Columbia College’s ‘Adventure into Digital Printing’
Producing marketing materials for multiple college campuses is no easy task, but with 36 campuses nationwide, Columbia College needed a way to print a large volume of booklets without increasing its in-plant’s staff.
So after convincing management at the Columbia, Missouri, school that adding a digital offset press would substantially save over the cost of outsourcing materials, Columbia’s Mail, Imaging & Print Services department was able to secure a pre-owned Presstek 34DI-E offset press in October.
“This is our first adventure into digital printing,” says Mark Tindell, senior equipment operator. Plates are now imaged directly on the press, eliminating the need for a platesetter.
The nine-employee in-plant, overseen by Director Dan Jimenez, was previously using an A.B. Dick press and a Ricoh Pro C901 Graphic Arts+ to produce marketing materials, but the 34DI-E, an entry-level configuration, has increased volume and image quality.
The in-plant recently used the 34DI-E to print a 6x8.3˝ booklet with 24 pages, which was to be sent to all Columbia College campuses, necessitating a print run of 28,000. Booklets were trimmed, collated and stapled on what Tindell refers to as an “old-fashioned horizontal booklet maker.”
One of the best features of the press, Tindell declares, is that it is waterless, so the problems associated with ink-water balance are eliminated, there’s less dot gain and better color saturation is achieved.
“It requires temperature control because of the ink, but we’re able to print up to 300 lpi,” Tindell reports. “So the image quality is a lot better than what we were getting from the A.B. Dick” or the Ricoh Pro C901.
Not only have the image quality and volume gone up, but the in-plant’s perceived value to the college has increased as well. Mail, Imaging & Print Services has been able to bring more work in-house, rather than outsourcing larger or more complicated jobs.
Productivity has also improved. Tindell says that with the same number of staff members as before, the in-plant was able to increase the volume of work. The two primary press operators, Tindell and Les Toalson, were able to adapt to the new press pretty easily.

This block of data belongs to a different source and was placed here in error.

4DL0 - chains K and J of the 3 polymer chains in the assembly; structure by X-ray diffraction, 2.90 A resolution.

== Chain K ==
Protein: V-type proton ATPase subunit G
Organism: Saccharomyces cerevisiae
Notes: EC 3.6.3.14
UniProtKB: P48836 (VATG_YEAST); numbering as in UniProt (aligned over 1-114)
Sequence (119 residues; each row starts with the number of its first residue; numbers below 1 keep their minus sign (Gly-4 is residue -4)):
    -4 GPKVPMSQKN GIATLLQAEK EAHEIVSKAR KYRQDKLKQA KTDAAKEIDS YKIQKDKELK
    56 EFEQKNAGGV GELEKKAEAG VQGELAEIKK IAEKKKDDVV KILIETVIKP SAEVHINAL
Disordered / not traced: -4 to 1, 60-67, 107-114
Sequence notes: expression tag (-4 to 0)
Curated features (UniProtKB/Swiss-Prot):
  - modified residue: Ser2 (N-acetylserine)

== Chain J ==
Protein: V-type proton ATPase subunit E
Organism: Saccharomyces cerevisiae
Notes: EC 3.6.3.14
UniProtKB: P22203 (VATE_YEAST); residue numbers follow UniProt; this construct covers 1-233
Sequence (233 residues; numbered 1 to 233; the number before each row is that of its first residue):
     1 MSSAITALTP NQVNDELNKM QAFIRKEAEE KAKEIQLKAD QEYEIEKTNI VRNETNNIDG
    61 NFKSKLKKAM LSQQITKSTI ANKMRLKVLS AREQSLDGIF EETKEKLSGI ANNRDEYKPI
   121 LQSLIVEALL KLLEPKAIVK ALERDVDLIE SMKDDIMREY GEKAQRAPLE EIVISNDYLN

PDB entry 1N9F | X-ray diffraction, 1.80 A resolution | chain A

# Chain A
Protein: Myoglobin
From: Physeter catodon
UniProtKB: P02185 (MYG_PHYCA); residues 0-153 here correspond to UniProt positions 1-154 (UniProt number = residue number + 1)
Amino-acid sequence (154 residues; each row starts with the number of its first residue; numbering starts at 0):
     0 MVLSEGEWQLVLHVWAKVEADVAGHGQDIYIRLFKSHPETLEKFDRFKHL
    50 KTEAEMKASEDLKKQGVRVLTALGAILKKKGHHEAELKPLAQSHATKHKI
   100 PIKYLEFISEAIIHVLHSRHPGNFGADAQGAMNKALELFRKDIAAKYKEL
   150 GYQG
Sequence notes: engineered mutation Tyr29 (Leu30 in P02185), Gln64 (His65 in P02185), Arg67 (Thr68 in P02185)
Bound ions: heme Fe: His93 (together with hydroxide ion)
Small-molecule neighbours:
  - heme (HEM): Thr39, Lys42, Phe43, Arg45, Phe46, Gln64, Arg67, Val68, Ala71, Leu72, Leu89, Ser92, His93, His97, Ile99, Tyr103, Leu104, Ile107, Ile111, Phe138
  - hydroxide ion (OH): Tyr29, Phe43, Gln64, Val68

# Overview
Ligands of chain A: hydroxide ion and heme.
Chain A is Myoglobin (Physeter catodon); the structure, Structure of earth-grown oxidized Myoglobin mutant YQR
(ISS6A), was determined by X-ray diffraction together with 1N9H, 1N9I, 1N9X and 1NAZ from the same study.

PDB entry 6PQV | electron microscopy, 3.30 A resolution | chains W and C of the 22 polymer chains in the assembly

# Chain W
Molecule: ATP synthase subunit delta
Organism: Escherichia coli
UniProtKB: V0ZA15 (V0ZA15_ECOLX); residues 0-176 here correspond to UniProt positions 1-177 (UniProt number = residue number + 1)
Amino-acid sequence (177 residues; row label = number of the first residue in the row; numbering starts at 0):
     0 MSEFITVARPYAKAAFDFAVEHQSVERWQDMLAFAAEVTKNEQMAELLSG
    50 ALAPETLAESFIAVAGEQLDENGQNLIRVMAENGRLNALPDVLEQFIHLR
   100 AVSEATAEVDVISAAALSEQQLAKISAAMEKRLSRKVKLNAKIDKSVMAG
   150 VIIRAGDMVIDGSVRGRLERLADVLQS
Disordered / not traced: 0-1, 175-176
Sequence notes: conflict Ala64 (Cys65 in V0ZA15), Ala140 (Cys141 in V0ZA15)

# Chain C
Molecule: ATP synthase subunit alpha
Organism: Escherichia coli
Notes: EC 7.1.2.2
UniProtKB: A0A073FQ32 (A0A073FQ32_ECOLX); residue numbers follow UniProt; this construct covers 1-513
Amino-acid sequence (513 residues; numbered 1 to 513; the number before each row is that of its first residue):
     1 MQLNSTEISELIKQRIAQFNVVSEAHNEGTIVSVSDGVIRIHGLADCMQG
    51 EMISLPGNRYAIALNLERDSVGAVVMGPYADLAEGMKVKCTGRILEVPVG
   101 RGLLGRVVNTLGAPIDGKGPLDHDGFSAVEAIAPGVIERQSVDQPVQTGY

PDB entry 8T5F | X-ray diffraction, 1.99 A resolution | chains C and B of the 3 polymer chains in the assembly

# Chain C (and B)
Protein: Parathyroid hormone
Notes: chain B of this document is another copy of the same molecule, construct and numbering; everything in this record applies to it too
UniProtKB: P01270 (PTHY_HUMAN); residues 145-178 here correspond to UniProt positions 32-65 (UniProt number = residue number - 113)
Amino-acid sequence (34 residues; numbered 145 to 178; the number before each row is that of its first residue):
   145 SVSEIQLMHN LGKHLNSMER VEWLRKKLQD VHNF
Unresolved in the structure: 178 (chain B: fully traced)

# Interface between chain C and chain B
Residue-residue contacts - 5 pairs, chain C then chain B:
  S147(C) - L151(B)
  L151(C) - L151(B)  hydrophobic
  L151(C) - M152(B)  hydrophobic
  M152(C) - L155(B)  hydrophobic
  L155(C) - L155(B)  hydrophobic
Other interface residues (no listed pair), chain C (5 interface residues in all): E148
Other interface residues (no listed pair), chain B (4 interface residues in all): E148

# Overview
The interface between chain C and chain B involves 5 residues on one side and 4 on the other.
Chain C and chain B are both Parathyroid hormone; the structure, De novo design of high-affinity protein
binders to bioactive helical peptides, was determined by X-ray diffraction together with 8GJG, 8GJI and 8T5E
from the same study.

“Having someone that knows traditional offset printing has been helpful with the transition,” Tindell remarks.
Tindell says that with the addition of the DI-E press, the team is looking to create 5.5x8.5˝ postcards in the near future. The postcards will be addressed offline, he adds, though it will still be done in-house.
“It would be nice if we could do it all together,” Tindell laughs. “But we can’t.”
Related story: Columbia College In-plant Relocates, Upgrades
Bob has served as editor of In-plant Impressions since October of 1994. Prior to that he served for three years as managing editor of Printing Impressions, a commercial printing publication. Mr. Neubauer is very active in the U.S. in-plant industry. He attends all the major in-plant conferences and has visited nearly 170 in-plant operations around the world. He has given presentations to numerous in-plant groups in the U.S., Canada and Australia, including the Association of College and University Printers and the In-plant Printing and Mailing Association. He also coordinates the annual In-Print contest, cosponsored by IPMA and In-plant Impressions.